- Publisher : PM Press (July 6, 2021)
- Language : English
- Paperback : 176 pages
- ISBN-10 : 1629638315
- ISBN-13 : 978-1629638317
- Item Weight : 2 ounces
- Dimensions : 6 x 0.8 x 8.9 inches
- Best Sellers Rank: #265,494 in Books (See Top 100 in Books)
- #199 in Colonialism & Post-Colonialism
- #200 in Political Advocacy Books
- #501 in Human Rights (Books)
- Customer Reviews:
4.2 out of 5 stars 11 ratings
Mark Walker was a Peace Corps Volunteer in Guatemala and spent over forty years helping disadvantaged people in the developing world. He came to Phoenix as a Senior Director for Food for the Hungry, worked with other groups like Make-A-Wish International and was the CEO of Hagar USA, a Christian-based organization that supports survivors of human trafficking.
His book, Different Latitudes: My Life in the Peace Corps and Beyond, was recognized by the Arizona Literary Association for Non-Fiction and, according to the Midwest Review, “…is more than just another travel memoir. It is an engaged and engaging story of one man’s physical and spiritual journey of self-discovery…”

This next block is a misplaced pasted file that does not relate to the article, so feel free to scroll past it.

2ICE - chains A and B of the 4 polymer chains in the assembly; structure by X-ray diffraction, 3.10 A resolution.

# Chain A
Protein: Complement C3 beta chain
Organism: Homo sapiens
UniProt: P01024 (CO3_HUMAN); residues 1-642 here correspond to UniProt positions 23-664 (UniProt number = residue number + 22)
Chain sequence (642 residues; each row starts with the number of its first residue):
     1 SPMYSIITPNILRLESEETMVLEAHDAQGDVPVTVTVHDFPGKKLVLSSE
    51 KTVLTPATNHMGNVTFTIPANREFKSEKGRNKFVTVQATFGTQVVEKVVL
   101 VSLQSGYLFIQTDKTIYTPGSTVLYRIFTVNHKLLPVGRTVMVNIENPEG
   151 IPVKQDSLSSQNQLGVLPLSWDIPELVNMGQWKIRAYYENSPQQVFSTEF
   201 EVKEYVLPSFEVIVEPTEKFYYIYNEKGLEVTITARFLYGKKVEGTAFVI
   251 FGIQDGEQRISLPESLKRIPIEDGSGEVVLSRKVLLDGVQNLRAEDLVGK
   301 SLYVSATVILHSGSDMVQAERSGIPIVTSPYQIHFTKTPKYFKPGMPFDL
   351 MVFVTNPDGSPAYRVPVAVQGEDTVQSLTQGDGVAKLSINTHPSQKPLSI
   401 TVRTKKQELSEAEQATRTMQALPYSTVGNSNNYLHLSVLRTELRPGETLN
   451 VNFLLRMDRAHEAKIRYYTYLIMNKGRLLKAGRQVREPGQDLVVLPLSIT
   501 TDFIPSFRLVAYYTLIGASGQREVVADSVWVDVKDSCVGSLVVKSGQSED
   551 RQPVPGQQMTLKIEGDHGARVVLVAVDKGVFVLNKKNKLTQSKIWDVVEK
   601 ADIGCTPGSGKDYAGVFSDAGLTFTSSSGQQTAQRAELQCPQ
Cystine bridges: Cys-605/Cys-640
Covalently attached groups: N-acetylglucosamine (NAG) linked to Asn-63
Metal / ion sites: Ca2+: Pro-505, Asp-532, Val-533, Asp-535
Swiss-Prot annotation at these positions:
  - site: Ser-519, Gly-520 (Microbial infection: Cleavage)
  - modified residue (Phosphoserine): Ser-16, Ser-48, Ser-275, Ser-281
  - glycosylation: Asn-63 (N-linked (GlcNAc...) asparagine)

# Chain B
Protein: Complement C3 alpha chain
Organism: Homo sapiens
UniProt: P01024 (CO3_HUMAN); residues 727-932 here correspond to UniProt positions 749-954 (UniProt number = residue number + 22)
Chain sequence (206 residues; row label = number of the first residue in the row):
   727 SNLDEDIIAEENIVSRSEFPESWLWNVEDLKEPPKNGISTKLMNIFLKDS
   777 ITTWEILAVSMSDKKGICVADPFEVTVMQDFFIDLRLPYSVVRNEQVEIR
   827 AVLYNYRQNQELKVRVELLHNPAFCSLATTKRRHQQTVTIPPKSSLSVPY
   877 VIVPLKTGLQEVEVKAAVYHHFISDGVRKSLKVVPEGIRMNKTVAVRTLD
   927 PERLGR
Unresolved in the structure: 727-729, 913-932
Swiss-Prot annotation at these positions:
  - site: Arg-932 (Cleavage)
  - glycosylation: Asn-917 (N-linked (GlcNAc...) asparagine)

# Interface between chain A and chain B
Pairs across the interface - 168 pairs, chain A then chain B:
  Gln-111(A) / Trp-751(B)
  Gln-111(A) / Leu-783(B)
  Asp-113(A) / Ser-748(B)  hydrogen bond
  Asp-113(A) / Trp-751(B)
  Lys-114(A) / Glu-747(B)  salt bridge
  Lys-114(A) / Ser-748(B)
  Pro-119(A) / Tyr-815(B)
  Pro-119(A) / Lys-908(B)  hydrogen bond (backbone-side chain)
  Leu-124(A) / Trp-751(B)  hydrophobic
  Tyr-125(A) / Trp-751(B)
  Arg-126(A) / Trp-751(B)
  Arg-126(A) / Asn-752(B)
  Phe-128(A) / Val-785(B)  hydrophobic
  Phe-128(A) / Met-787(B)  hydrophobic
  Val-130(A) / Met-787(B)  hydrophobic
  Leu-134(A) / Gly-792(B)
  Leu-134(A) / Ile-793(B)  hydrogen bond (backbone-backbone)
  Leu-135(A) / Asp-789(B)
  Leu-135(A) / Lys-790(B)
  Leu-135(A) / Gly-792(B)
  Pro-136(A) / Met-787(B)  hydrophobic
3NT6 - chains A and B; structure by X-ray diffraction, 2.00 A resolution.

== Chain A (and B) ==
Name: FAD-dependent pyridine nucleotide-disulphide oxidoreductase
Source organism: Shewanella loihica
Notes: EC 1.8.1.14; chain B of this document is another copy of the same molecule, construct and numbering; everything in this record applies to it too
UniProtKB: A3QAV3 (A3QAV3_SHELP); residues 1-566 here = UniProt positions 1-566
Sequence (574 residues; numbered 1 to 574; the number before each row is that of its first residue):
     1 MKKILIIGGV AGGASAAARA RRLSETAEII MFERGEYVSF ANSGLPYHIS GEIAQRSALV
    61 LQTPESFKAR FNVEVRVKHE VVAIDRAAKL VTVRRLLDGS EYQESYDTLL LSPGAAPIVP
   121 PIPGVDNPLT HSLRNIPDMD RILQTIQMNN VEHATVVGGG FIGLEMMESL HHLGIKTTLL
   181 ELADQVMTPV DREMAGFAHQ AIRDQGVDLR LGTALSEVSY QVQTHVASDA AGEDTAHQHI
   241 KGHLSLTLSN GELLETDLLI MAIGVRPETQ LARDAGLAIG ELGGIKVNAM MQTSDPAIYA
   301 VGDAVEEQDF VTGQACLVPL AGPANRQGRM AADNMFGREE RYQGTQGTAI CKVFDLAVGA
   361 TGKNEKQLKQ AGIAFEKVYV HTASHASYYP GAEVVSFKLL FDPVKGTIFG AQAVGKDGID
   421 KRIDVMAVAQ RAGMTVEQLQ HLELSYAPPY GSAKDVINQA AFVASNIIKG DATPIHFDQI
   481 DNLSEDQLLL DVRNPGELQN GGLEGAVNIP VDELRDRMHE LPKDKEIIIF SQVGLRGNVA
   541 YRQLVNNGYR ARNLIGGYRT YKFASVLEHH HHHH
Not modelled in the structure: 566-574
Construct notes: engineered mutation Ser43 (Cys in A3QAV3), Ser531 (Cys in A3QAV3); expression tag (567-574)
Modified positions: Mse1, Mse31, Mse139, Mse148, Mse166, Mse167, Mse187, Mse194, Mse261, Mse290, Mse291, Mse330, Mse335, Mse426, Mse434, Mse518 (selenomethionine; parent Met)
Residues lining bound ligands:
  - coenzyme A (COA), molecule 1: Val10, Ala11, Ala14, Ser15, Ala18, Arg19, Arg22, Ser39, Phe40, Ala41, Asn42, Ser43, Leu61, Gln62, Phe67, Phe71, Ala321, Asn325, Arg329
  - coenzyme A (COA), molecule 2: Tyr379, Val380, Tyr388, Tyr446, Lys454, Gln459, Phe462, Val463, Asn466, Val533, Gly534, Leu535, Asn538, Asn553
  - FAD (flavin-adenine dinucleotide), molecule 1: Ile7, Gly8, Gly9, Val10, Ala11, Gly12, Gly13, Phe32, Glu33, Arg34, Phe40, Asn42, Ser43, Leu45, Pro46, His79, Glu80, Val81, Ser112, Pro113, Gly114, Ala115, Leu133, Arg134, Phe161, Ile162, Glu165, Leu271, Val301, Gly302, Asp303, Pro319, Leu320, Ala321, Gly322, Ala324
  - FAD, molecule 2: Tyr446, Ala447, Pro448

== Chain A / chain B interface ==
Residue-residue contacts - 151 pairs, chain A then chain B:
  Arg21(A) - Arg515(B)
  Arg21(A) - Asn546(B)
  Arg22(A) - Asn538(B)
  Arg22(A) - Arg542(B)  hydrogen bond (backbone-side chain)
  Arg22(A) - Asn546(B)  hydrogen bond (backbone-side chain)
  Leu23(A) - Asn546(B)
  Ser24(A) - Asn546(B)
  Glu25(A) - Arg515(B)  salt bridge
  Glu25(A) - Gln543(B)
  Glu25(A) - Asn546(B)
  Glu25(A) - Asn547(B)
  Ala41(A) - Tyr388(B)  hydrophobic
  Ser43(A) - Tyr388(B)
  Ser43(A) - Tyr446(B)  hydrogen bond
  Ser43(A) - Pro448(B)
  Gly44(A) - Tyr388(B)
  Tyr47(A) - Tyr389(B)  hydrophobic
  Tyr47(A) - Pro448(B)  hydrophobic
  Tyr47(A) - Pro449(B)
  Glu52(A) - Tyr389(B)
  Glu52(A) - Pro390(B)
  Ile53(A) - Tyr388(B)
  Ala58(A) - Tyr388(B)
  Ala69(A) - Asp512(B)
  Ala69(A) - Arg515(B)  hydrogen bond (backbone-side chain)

Several of his articles have been published in Ragazine and WorldView Magazines, Literary Yard, Literary Travelers and Quail BELL, while another was recognized by the “Solas Literary Award for Best Travel Writing.” His reviews have been published by Revue Magazine, as well as Peace Corps Worldwide, and he has his own column in the Arizona Authors Association newsletter, “The Million Mile Walker Review: What We’re Reading and Why.”
His honors include the “Service Above Self” award from Rotary International. He’s a board member of “Advance Guatemala.” His wife and three children were born in Guatemala. You can learn more at www.MillionMileWalker.com and follow him on Facebook at https://www.facebook.com/millionmilewalker/